Wednesday, November 20, 2019

Single Market Essay Example | Topics and Well Written Essays - 2250 words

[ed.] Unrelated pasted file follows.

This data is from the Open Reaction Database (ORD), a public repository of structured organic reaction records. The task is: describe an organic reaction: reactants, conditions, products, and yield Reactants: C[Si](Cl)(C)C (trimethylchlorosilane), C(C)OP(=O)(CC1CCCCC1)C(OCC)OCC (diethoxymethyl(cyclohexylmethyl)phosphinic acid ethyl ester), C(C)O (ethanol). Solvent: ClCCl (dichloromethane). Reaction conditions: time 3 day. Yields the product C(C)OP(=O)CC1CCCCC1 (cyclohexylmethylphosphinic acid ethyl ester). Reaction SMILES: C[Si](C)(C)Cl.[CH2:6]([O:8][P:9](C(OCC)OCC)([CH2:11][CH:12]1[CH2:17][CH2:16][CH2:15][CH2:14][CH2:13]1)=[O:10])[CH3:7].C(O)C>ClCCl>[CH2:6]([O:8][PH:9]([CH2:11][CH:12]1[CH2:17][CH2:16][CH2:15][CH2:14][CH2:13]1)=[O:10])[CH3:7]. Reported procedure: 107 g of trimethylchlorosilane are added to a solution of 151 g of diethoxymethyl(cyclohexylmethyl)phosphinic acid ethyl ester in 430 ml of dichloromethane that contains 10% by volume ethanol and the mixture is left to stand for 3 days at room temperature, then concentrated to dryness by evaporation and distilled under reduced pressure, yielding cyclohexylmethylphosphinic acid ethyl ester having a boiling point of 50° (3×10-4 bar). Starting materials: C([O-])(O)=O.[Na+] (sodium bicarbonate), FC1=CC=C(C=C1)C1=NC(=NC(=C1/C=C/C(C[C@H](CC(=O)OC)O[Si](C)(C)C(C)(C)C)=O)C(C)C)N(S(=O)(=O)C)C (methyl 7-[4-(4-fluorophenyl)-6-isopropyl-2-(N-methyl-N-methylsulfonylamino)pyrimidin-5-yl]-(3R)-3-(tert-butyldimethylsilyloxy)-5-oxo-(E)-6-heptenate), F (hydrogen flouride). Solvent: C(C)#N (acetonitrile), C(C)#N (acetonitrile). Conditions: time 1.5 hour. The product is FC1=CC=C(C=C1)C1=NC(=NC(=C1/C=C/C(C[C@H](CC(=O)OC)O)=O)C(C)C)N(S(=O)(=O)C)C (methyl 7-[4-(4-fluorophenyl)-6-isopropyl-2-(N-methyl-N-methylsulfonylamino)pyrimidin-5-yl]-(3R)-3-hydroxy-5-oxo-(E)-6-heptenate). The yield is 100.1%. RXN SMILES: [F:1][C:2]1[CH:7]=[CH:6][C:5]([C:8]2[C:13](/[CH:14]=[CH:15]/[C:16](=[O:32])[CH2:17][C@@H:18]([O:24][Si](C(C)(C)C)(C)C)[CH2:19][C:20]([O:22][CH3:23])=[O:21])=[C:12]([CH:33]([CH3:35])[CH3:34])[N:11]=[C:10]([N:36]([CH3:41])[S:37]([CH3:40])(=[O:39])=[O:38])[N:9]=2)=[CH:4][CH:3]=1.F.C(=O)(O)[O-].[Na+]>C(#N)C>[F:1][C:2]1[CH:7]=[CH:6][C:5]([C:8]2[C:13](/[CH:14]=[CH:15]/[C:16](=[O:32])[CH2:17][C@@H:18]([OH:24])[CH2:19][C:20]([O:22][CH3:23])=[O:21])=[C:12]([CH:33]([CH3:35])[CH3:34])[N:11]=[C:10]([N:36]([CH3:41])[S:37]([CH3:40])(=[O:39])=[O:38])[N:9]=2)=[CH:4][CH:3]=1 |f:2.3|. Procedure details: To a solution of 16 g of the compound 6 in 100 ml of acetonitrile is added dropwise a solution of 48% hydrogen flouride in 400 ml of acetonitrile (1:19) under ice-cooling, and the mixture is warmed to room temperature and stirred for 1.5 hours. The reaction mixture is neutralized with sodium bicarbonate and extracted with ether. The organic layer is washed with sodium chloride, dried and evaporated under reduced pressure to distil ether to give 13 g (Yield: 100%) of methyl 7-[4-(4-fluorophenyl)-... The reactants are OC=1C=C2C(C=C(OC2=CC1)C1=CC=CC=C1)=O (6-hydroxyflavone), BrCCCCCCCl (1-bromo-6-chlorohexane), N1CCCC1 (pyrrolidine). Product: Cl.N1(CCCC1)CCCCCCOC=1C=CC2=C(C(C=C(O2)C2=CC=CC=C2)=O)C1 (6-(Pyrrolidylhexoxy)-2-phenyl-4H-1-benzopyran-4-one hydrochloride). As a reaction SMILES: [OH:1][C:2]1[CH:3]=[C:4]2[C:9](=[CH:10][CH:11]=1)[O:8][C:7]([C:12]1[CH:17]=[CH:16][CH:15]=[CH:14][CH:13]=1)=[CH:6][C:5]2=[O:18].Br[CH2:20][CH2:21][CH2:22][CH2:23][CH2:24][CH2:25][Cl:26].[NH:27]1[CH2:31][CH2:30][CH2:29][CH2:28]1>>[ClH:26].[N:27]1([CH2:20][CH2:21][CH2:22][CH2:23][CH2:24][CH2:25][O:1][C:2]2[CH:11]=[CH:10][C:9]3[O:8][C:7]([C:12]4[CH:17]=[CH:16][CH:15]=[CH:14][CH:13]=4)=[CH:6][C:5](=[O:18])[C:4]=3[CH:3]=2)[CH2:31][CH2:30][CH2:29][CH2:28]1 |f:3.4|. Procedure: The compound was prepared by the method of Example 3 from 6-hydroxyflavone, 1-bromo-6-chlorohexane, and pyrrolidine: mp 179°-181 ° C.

Single Market - Essay Example The focus in this paper is on Single Market, also known as the Internal Market, a very well-known European Union project with an objective to mold Europe into a single economy and create free trade within the union. This influential project encompasses European Customs Union, the single currency and other policies which are proposed to unite the economy of EU into a single unit. It was in 1957 when the Treaty of Rome was established to provide the conditions for the economic community which includes progress of internal market, single agricultural policy and the structure of the institutions of European Community. The Treaty of Rome introduced the concept of qualified majority of voting. The Treaty of Rome set out four freedoms in Europe which include freedom of movement of goods, to provide services, of capital and of people. It was in 1968 when European Customs Union was created to further establish the provisions of the treaty. The creation of this treaty marked the end of the NTB s or non-tariff barriers. After the creation of this treaty, there was a clash between laissez-faire and interventionist as well as between regulated capitalism and neo-liberalism. In order to further take step in creating a single market, the European community created a policy of harmonisation to reconcile the differences in national regulatory practices and to create more common rules. However, this policy did not fully succeed because of complexity of the processes including Non-Tariff Barriers, the decision rule of the majority and lastly, it posted low political interest from the member states. (â€Å"The Single Market†). This common market or harmonisation was created by the Treaty of Rome in order to eliminate trade barriers and to ensure economic progress among the member states. The achievement of the full implementation of the policy did not succeed largely because of the selection of detailed legislative harmonisation (â€Å"European Parliament†). Since the member states wanted to have everything voted unanimously, harmonisation became very difficult to achieve. The European Court of Justice and Mutual Recognition In order to develop the purpose of creating a unified market in Europe, a crucial step was made by the European Court of Justice. The principle of mutual recognition was created to guarantee the free movement of goods and services. However, this principle does not require all members of the union to have a unified legislation. Both goods and services cannot be banned from sale on the territory of another member states except if there overriding of general interest such as health, consumer protection and protection of the environment (â€Å"The Mutual Recognition†). Aside from this very simple provision, it must be noted that the rules of the member state of origin of the goods and services must prevail. This is considered a practical and influential tool for an economic integration without sacrificing the local, regio nal and national tradition ( â€Å"The Mutual Recognition†). Though there is a move to integrate the market into a single market, the community still wanted to retain the diversity of the products and services offered by the member states. This crucial step promoted common reciprocity of standards than harmonisation policy. It is said that member states can only call upon national restrictions, traditions, customs and control free trade in areas considered not mutually equivalent (â€Å"The Single Market†). Neoliberalism and the European Union According to Hermann (n.d.),

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